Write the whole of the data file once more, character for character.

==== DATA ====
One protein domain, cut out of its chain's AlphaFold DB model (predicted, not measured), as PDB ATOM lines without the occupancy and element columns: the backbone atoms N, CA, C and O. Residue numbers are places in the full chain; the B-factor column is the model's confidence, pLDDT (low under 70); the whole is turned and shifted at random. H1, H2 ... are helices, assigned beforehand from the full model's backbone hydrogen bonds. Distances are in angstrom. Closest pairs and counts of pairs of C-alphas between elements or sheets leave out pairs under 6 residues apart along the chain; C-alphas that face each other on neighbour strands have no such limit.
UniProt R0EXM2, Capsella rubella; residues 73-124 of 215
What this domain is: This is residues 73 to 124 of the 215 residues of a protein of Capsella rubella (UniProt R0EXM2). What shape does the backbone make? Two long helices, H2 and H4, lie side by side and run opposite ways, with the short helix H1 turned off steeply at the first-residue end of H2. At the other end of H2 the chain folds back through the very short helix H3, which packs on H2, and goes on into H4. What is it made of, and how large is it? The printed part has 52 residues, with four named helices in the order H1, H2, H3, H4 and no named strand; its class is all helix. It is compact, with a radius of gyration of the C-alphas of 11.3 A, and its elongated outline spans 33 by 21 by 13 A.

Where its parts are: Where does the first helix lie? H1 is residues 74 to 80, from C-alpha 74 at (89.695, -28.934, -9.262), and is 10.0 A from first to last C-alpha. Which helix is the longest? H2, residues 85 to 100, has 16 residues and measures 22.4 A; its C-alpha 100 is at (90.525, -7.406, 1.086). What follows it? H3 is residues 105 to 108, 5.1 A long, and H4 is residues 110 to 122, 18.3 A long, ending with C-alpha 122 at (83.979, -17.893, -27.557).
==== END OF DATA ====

One protein domain, cut out of its chain's AlphaFold DB model (predicted, not measured), as PDB ATOM lines without the occupancy and element columns: the backbone atoms N, CA, C and O. Residue numbers are places in the full chain; the B-factor column is the model's confidence, pLDDT (low under 70); the whole is turned and shifted at random. H1, H2 ... are helices, assigned beforehand from the full model's backbone hydrogen bonds. Distances are in angstrom. Closest pairs and counts of pairs of C-alphas between elements or sheets leave out pairs under 6 residues apart along the chain; C-alphas that face each other on neighbour strands have no such limit.
UniProt R0EXM2, Capsella rubella; residues 73-124 of 215
What this domain is: This is residues 73 to 124 of the 215 residues of a protein of Capsella rubella (UniProt R0EXM2). What shape does the backbone make? Two long helices, H2 and H4, lie side by side and run opposite ways, with the short helix H1 turned off steeply at the first-residue end of H2. At the other end of H2 the chain folds back through the very short helix H3, which packs on H2, and goes on into H4. What is it made of, and how large is it? The printed part has 52 residues, with four named helices in the order H1, H2, H3, H4 and no named strand; its class is all helix. It is compact, with a radius of gyration of the C-alphas of 11.3 A, and its elongated outline spans 33 by 21 by 13 A.

Where its parts are: Where does the first helix lie? H1 is residues 74 to 80, from C-alpha 74 at (89.695, -28.934, -9.262), and is 10.0 A from first to last C-alpha. Which helix is the longest? H2, residues 85 to 100, has 16 residues and measures 22.4 A; its C-alpha 100 is at (90.525, -7.406, 1.086). What follows it? H3 is residues 105 to 108, 5.1 A long, and H4 is residues 110 to 122, 18.3 A long, ending with C-alpha 122 at (83.979, -17.893, -27.557).